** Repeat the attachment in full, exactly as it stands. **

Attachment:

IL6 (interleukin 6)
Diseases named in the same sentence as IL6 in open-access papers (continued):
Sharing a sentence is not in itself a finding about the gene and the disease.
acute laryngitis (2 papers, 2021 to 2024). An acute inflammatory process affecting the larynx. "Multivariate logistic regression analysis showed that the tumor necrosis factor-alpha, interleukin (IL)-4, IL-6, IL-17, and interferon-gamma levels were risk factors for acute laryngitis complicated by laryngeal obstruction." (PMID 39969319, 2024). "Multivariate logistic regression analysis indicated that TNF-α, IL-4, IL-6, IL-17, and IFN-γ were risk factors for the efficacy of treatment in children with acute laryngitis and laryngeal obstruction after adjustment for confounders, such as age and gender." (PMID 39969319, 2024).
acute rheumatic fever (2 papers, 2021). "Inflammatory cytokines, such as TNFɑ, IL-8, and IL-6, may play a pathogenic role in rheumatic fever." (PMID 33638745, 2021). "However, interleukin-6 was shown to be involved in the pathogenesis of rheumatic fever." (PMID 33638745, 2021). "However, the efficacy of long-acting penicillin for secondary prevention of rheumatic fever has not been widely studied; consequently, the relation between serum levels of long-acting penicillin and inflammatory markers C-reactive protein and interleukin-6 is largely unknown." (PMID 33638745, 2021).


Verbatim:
IL6 (interleukin 6)
Diseases named in the same sentence as IL6 in open-access papers (continued):
Sharing a sentence is not in itself a finding about the gene and the disease.
acute laryngitis (2 papers, 2021 to 2024). An acute inflammatory process affecting the larynx. "Multivariate logistic regression analysis showed that the tumor necrosis factor-alpha, interleukin (IL)-4, IL-6, IL-17, and interferon-gamma levels were risk factors for acute laryngitis complicated by laryngeal obstruction." (PMID 39969319, 2024). "Multivariate logistic regression analysis indicated that TNF-α, IL-4, IL-6, IL-17, and IFN-γ were risk factors for the efficacy of treatment in children with acute laryngitis and laryngeal obstruction after adjustment for confounders, such as age and gender." (PMID 39969319, 2024).
acute rheumatic fever (2 papers, 2021). "Inflammatory cytokines, such as TNFɑ, IL-8, and IL-6, may play a pathogenic role in rheumatic fever." (PMID 33638745, 2021). "However, interleukin-6 was shown to be involved in the pathogenesis of rheumatic fever." (PMID 33638745, 2021). "However, the efficacy of long-acting penicillin for secondary prevention of rheumatic fever has not been widely studied; consequently, the relation between serum levels of long-acting penicillin and inflammatory markers C-reactive protein and interleukin-6 is largely unknown." (PMID 33638745, 2021).